Movable Type Reviews

16 Ratings
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Score 8.1 out of 101

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Sophia Ahn profile photo
Score 7 out of 10
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Pros and Cons

  • Easy to use straight out of the box, very user friendly with an intuitive interface.
  • Great for team use where there are multiple editors and writers fixing and editing each other's works. It's easy to track who last made the latest edits.
  • Stellar support team and system. I've found that Moveable Type's support system is generally more responsive and helpful than WordPress.
  • Very difficult to tamper with back-end coding, which is why we had a separate CMS for our bigger articles and interactive content.
  • Limited number of plug-ins compared to other popular CMS like WordPress or Drupal.
  • Not as media friendly as I would like. Movable Type was VERY finicky with embedding video and images. Constantly had to resize images and mess with video size to make sure it would display at the right size on the website.
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Dennis Dewey profile photo
Score 7 out of 10
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Pros and Cons

  • Renders one or more static pages per node/content item. Static pages are better for high traffic sites because dynamic sites do not always properly implement caching and are more likely to fail from needing a constant database connection.
  • Out of the box, the custom fields in Movable Type are much more intuitive to work with than Wordpress and other blogging platforms. The custom fields even work better than some dedicated content management systems such as Joomla. Custom fields can be defined for several different entity types such as content and taxonomy. The fields show up in the new content form and are easy to find and use.
  • The templating language in Movable Type is extremely rich and has many nice features built in. There is less of a need to extend for further templating functionality and you can also add some of your own PHP to the mix to add more features.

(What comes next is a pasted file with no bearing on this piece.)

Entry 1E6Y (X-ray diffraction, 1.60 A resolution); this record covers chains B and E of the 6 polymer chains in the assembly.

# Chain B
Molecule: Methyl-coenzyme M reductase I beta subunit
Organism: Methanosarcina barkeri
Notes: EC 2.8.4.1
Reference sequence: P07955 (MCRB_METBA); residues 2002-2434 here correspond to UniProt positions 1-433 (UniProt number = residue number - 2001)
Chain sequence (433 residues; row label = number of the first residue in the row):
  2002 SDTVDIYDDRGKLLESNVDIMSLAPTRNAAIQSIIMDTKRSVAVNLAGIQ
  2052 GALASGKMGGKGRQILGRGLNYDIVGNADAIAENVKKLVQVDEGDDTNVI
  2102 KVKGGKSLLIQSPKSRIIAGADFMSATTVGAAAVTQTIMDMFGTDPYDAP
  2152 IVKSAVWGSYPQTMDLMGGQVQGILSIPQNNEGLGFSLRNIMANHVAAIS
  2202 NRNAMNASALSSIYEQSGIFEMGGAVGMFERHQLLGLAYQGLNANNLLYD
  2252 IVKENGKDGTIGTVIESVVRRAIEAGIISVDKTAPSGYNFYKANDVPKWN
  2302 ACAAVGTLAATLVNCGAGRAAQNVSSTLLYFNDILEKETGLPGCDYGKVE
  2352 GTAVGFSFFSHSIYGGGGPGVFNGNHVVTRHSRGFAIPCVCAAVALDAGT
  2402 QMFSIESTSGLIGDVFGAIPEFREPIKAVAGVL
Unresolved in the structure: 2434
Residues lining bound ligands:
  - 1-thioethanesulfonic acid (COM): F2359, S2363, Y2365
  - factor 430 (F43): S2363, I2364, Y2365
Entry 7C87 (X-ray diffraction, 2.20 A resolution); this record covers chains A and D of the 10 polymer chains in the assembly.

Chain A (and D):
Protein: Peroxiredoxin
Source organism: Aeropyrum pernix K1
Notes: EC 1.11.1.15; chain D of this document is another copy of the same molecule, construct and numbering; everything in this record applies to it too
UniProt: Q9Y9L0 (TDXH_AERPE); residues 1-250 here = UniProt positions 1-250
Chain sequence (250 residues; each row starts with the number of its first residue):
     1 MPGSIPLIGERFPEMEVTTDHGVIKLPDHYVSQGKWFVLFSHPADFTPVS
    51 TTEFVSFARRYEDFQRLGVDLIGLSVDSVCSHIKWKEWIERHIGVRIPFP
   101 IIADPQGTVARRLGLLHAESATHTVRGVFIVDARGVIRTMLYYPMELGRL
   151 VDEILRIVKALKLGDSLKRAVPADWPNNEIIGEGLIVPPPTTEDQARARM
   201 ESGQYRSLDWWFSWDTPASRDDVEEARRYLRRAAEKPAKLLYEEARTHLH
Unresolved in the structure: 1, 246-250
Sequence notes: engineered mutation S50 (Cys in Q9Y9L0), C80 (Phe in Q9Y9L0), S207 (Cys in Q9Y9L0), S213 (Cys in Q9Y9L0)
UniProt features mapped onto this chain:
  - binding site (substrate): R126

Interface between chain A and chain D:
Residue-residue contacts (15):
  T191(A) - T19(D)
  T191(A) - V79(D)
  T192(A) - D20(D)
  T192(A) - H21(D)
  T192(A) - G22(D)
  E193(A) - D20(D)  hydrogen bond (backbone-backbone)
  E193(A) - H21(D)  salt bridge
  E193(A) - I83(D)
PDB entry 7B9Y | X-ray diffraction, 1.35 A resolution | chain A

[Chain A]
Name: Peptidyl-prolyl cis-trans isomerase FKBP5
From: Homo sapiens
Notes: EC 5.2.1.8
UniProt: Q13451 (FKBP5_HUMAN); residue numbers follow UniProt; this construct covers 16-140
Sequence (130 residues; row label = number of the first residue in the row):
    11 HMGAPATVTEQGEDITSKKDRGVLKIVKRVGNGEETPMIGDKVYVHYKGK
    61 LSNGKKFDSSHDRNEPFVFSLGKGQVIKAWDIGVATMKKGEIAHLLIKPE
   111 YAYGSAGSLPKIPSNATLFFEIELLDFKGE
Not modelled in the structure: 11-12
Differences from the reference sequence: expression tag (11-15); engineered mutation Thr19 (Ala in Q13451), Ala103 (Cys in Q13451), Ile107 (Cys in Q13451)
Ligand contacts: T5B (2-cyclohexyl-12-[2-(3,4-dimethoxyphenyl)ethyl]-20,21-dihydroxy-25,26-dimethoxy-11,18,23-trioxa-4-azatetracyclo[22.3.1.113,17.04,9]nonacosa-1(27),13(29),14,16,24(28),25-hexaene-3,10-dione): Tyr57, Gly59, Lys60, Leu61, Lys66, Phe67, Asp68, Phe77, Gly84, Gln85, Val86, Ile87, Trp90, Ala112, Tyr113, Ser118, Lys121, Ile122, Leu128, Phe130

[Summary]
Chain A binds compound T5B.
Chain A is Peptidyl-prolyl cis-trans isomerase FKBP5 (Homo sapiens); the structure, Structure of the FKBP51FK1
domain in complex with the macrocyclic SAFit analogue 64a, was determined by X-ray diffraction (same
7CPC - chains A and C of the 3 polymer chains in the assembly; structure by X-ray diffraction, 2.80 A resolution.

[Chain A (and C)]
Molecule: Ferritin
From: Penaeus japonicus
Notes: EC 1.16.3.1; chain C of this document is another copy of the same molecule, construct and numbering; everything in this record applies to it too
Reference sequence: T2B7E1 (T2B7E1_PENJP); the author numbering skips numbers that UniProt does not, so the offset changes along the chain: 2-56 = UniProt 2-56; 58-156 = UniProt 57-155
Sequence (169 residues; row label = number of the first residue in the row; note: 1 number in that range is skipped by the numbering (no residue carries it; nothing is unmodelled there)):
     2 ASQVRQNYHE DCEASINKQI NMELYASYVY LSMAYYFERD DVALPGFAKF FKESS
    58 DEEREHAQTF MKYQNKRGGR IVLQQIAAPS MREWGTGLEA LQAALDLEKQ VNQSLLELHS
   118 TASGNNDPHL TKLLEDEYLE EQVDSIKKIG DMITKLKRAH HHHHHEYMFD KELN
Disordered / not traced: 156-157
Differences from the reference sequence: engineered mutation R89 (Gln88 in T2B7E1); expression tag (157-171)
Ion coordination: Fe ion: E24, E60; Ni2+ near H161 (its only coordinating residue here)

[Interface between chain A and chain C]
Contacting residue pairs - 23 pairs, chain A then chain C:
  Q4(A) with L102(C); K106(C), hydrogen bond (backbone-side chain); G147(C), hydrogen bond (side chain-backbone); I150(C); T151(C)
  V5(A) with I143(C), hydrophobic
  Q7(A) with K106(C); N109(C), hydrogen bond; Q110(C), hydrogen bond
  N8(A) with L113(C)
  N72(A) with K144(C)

• The installation of Movable Type still needs improvement. I've had to learn quite a bit about setting up my own apache servers in the past, but most of the needed modules for Movable Type come preinstalled nowadays with many server stacks.
  • The customization of the backend is much more complicated in comparison to Wordpress or other content management systems. It is difficult to rebrand the backend interface without hacking core files.
  • The licensing of Movable Type is confusing, keeps changing and now you're unable to get an open source version of MT6.x.
  • Movable Type could use its own command line utility like Drush for Drupal.
Read Dennis Dewey's full review
Jean Louis profile photo
Score 6 out of 10
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Pros and Cons

  • User-friendly interface which makes it very easy to navigate.
  • It allows you to easily create multiple blogs in one installation.
  • I like the long list of plugins that are available to use.
  • Better gallery plugin
  • Publishing
  • Template tools
Read Jean Louis's full review
Kurtis Amundson profile photo
Score 8 out of 10
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Pros and Cons

  • Movable type seamlessly integrates multiple websites in one installation which allows easy access to the content and design.
  • Template tags and coding is well documented by Movable Type to provide developers like me the tools required to make completely custom designs.
  • The more recent versions of Movable Type have really upped the ante on how broadly the platform can be used (such as for blogs, forums, e-commerce, etc.)
  • Especially on the older versions, the limited number of well-developed third-party plugins is problematic for efficiently developing a well-functioning website.
  • Versions of movable type which didn't allow pages to be constructed were difficult to create continuity in design and easily editable pages for our editors.
  • The installation process could be simplified to make it easier for those new to a CMS to install.
Read Kurtis Amundson's full review
Michelle Belmont profile photo
Score 3 out of 10
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Pros and Cons

  • Once you understood how the MT language and framework worked, customization wasn't too difficult.
  • Allowed for levels of user access.
  • Ease of creating RSS feeds.
  • Very clunky and out dated product compared to WordPress or Blogger.
  • Not user friendly. Required a lot of training.
  • Difficult for users to layout their blog entries as expected.
  • Difficult to upload images in a consistent format.